Pokémon Go is all the rage these days, with each and every individual jumping aboard the band wagon without thinking twice. There is no doubt the game has an interesting concept and has managed to appeal to all individuals, regardless of their age, but it has also been deemed a great risk in terms of getting access to a user’s information or data without their knowledge.
It was only recently discovered that users who had installed the game were in fact giving out complete access to their Google accounts, thus making their devices incredibly vulnerable. Fortunately, the same problem was not faced by users enjoying the games on an Apple device.
Upon discovery, a lot of people claimed that Niantic Labs, the developers behind Pokémon Go, will gain complete access to a user's emails and can delete and edit files and documents in Google Photos and Google Drive. Additionally, they also claimed that the developers would also be able to access maps and browser histories. However, Niantic Labs and Google assured its users that this was not the case, which was also backed up by findings by security researchers.
But then again, this does not necessarily mean users are free from any security threats. The primary reason why Pokémon Go requires complete access to one's Google account is largely because the developers utilized an outdated version of Google's sign-in service. Due to this reason users were unable to restrict permissions for the app.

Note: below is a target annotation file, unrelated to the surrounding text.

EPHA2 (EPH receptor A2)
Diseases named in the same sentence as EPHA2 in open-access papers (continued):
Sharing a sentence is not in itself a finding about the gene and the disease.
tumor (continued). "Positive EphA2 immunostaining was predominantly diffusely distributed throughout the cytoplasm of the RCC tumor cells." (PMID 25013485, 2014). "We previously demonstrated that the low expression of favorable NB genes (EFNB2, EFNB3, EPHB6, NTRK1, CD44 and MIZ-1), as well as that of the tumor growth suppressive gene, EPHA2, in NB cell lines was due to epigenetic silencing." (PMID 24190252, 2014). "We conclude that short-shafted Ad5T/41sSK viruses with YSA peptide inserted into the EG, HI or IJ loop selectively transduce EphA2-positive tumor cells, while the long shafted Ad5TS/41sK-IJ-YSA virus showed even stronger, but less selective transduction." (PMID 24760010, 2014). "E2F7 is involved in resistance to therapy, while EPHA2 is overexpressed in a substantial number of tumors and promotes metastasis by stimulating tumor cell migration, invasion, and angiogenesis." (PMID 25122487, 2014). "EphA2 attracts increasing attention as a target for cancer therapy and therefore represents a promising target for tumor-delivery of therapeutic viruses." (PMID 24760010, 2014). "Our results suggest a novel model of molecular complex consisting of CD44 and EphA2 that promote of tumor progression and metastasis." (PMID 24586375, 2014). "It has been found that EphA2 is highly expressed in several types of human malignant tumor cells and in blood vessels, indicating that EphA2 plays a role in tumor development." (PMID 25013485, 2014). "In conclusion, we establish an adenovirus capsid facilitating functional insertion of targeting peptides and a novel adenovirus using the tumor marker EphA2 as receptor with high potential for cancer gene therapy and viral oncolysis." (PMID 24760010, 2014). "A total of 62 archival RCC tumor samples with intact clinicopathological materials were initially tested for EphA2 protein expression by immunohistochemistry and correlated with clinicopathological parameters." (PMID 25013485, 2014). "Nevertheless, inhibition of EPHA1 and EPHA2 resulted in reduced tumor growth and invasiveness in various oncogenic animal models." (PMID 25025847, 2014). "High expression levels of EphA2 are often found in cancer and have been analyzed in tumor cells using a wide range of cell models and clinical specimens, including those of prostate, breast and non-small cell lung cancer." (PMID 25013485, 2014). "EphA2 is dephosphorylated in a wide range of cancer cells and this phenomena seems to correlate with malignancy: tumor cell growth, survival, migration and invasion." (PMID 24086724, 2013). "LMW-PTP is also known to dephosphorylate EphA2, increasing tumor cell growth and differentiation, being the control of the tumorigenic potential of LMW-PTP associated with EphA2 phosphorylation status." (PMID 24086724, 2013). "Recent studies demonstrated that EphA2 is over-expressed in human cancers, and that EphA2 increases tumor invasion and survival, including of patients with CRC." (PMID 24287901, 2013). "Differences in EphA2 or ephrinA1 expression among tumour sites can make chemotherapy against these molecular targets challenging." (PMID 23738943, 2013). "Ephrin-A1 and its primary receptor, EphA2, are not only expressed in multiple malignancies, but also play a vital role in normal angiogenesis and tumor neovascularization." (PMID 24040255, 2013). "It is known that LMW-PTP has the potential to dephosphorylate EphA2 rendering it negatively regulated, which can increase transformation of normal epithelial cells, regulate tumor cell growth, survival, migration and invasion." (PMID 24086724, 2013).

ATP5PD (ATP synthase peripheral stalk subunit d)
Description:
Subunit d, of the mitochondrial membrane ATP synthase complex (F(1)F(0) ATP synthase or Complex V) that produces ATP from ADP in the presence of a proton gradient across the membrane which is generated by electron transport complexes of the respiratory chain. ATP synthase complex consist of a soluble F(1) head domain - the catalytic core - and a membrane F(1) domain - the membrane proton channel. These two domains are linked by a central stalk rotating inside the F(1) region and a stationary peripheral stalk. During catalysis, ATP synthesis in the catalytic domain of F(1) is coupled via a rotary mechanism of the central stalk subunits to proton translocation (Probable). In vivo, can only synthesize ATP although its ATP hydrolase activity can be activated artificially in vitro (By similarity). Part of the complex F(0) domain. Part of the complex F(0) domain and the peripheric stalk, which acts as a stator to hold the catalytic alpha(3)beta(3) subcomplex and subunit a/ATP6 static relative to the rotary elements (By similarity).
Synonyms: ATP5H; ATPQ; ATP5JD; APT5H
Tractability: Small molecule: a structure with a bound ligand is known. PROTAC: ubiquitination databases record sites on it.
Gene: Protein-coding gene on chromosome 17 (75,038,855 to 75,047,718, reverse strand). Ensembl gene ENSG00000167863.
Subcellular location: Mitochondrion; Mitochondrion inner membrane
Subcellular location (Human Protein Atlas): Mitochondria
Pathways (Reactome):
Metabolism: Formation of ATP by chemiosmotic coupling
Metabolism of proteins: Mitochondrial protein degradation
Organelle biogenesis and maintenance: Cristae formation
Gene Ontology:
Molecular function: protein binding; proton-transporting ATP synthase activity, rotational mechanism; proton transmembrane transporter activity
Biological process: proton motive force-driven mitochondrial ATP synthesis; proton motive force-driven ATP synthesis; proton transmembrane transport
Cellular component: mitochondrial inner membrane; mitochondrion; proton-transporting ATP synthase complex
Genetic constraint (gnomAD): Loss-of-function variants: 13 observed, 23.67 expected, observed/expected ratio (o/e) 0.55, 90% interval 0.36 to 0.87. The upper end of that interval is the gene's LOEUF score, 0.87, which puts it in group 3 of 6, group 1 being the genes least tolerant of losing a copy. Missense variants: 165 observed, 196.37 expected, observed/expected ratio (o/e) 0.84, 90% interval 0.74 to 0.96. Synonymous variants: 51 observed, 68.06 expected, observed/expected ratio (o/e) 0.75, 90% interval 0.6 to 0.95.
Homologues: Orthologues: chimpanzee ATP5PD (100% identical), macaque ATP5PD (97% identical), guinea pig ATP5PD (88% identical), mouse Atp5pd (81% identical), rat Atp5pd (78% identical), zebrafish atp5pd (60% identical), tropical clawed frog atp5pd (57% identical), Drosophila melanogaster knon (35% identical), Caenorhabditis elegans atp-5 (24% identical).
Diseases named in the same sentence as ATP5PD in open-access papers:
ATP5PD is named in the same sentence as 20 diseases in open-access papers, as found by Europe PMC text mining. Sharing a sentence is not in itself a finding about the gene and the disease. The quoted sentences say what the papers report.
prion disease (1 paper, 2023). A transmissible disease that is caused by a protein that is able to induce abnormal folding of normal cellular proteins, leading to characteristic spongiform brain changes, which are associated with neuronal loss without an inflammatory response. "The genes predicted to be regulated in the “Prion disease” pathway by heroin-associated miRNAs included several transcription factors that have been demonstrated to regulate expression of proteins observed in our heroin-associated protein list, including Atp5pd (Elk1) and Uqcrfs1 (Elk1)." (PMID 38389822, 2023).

For now, there is no evidence suggesting that Niantic Labs intentionally used an outdated version of the app to gain access to users' information, but they have assured their users that the problem will be dealt with.
Even though the problem has been acknowledged and will be fixed soon, users who installed a malicious version of the app are at great risk as they can become victims of hackers and cybercriminals and can infect other devices at the same time.
The malicious version of Pokémon GO allows hackers to misuse the outdated service, which in turns gives them complete access to one's Google account. Keeping this in mind, it is highly inadvisable to not download, install or share third-party versions of the app floating around on the internet and social media sites.